just an average guy on life, gadgets, politics, and my opinion…..

Navy Plane Captain, Adventures of Being a Brownshirt…Here Comes The Night….

Bring on the Night

Bring on the Night

After about 10 hours of daylight operations,  the darkness came  to the flight deck.  It makes you  think about your mortality more than ever and I was 19 years old.  The flight deck of an aircraft carrier is not all lit up so you can see well, it’s very dark and no white light is used…flashlights  are red, yellow, green, blue, depending on your function, but no light that you can see well with.

On what they call Carrier Qualifications, the West Coast Navy operates in what is called SOCAL OPS  Area.  These are the waters from Point Conception to the Mexican border and out 200 miles are heavily used by the US Navy for air, surface and sub-surface operations including training exercises and maneuvers, live fire demonstrations.  The weather here, in my experience, is overcast, misty to rainy and colder that you might think for Southern California.

So, the night time came for the USS Enterprise in the SOCAL Ops Area.  There were three launches that night for me and my aircraft, 311.  Different pilots working on their night time qualifications.  My first Pilot was Lieutenant, Junior Grade Humphrey, he had about the same amount of time in the Navy as me , it seemed  that way anyway, and we were both worried about not getting killed that night.   Some say the most deadliest job in the world is crab fishing in Alaska and the second is on the flight deck of a Aircraft Carrier.  I’d say the Carrier is the most dangerous, they just have less casualties because of the intense training and safety practices.  But it’s very dangerous…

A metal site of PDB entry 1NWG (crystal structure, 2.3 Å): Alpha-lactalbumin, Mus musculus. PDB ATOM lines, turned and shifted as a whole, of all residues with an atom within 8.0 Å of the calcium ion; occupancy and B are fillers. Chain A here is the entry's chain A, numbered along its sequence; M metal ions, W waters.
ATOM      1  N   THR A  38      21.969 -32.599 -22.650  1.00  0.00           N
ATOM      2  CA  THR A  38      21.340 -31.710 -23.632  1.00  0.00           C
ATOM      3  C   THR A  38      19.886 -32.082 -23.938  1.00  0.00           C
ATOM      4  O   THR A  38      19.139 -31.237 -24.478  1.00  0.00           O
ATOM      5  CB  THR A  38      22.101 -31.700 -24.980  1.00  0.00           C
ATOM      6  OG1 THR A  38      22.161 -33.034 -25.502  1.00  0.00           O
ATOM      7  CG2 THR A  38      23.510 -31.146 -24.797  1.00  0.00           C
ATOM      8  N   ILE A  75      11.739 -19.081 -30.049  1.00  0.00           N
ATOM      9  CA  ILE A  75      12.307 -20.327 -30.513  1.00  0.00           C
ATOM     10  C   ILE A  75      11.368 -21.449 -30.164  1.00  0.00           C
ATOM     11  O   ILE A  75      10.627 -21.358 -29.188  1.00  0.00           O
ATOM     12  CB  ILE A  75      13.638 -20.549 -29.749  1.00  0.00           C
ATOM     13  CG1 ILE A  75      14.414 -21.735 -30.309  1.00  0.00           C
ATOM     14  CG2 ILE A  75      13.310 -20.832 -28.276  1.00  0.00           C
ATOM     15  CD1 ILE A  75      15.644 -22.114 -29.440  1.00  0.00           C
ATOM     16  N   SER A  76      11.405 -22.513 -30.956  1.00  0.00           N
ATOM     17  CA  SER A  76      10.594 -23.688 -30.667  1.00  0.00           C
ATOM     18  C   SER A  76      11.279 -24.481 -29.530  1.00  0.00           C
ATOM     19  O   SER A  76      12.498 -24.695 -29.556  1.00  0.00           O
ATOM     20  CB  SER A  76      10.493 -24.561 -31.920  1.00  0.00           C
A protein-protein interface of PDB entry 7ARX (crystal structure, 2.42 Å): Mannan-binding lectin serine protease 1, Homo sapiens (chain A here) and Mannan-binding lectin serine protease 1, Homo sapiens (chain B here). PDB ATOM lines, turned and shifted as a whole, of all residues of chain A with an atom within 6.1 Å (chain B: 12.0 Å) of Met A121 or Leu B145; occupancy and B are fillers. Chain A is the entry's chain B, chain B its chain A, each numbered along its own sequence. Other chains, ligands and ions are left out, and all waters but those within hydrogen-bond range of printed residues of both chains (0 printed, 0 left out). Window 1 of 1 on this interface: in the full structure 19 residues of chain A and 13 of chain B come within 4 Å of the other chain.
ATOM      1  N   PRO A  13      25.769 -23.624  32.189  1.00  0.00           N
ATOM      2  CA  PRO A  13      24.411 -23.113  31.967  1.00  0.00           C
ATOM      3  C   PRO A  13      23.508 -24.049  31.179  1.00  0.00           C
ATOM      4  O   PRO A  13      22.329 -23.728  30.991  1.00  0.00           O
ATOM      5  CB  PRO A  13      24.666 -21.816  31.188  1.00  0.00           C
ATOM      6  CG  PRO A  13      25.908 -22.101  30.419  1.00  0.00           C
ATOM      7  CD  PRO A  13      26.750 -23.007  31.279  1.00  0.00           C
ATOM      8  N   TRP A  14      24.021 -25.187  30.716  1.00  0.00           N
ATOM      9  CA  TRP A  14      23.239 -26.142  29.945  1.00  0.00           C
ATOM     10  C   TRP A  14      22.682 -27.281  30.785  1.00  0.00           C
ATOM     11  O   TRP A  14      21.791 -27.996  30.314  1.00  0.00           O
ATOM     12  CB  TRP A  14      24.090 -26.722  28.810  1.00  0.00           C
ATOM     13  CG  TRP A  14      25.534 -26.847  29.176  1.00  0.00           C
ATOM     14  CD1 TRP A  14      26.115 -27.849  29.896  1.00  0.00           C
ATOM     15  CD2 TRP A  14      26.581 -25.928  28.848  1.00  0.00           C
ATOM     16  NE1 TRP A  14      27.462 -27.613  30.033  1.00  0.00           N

I strapped the pilot in, hooked up all the tubes for oxygen, radio and G-Suit.  We get the word from  the Air Boss over the 5MC, start all engines for the 2010 “Go“….clear the deck of all unnecessary personnel…it’s just us now to do the job.  If you clicked on the “Go” link, you can hear the Air Boss announcement and the F14 Tomcats starting up in the background.  The announcing system is called the 5MC…the Air Boss seems to be the loudest thing on the flight deck